Posts Tagged ‘Intel Classmate’

Asus EeeAllow me a non-olpc related diversion – the Asus Eee PC. It isn’t entirely unrelated; after-all these are both extremely cheap, portable, linux-based laptops targeting the education market. Like Intel’s Classmate, the Asus Eee PC is a $350 micro-laptop – and I will admit, is very impressive out of the box. I won’t compare the machine to the OLPC (at least in this post); but I will say my initial reaction was “this could be the middle-school / high school machine to accompany the OLPC in elementary.”

The Eee PC runs linux and the KDE desktop – which feels very much like a windows or a mac-like desktop. Open-office (Word, Excel, PowerPoint-like programs) are pre-installed as well as the Firefox web browser, google applications, some learning applications and a handful of other interesting programs. PLUS, since it is KDE, you can install and run more advanced programs – mind-mapping / photo editing / web-design like applications that are out there in the open-source community. Most impressive however, was the simplicity and familiar tools for browsing files and connecting to wireless networks! The wireless network application had any and every protocol for dealing with the fussiest of wireless configurations.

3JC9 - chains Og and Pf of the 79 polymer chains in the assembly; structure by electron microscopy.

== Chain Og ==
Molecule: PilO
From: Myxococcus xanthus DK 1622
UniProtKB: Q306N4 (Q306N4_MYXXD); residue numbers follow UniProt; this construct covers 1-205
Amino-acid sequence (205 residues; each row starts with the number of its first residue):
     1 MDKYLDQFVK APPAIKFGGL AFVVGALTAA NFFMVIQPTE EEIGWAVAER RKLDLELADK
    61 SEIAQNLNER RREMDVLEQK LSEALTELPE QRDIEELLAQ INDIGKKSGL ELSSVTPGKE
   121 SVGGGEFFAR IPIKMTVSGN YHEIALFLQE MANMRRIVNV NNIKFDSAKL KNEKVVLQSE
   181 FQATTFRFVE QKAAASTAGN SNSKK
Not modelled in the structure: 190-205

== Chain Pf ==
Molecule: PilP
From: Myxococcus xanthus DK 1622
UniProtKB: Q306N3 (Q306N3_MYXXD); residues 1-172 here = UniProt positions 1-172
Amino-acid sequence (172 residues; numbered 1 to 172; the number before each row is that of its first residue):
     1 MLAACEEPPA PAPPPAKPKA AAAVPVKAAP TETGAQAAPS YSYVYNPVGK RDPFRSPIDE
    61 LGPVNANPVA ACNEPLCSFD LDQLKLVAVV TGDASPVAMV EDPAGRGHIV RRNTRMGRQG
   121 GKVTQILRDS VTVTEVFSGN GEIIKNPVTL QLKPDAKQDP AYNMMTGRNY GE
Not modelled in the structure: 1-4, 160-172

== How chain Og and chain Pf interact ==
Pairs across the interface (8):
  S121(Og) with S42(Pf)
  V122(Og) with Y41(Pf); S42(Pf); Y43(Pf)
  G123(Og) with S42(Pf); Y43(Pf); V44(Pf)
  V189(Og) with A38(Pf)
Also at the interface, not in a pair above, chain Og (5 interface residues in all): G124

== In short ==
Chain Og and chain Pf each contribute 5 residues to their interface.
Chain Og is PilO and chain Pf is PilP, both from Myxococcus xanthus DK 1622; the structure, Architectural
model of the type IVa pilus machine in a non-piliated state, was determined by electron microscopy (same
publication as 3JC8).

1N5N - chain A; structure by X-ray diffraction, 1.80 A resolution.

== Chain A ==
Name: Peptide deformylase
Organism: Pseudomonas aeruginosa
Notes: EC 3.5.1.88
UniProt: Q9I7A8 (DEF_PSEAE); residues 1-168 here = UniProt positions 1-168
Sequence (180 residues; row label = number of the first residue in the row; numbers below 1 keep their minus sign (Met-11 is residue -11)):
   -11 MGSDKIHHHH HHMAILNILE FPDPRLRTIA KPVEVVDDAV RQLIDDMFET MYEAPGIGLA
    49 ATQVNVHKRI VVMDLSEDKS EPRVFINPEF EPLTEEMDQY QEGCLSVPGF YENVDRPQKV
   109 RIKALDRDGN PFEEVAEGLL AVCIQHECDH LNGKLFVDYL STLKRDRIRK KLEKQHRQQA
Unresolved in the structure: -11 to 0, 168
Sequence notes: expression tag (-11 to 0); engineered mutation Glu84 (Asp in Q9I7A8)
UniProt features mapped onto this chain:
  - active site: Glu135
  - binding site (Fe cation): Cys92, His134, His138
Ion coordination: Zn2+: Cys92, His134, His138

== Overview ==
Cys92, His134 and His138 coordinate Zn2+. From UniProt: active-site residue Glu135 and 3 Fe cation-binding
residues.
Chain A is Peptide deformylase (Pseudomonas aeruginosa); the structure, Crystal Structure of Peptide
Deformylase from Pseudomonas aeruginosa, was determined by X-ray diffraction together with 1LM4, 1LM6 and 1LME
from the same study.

The hardware was also impressive (for $350) – an easy to use keyboard, mouse, video camera, nice speakers. The device comes with 3 USB ports, an ethernet adapter, and a VGA out (for hooking into a projector). My machine has 512 MB of RAM and a 4GB hard-drive. A couple draw-backs were the very low screen resolution (800 x 400 pixels) and, even though the keyboard was easy to use, the keys could (and will) be popped off by students! The design looks and feels like a grown-up device – which is why I am inclined to think middle and high school students would be drawn to the Eee PC.

$350 is an interesting price-point. It is definitely cheap enough that a school can consider a 1:1 configuration with their students. BUT, it isn’t so cheap that you would be inclined to just toss the device out and get a new one when support is needed. All in all though, it is an impressive device and could be a very nice solution for schools.


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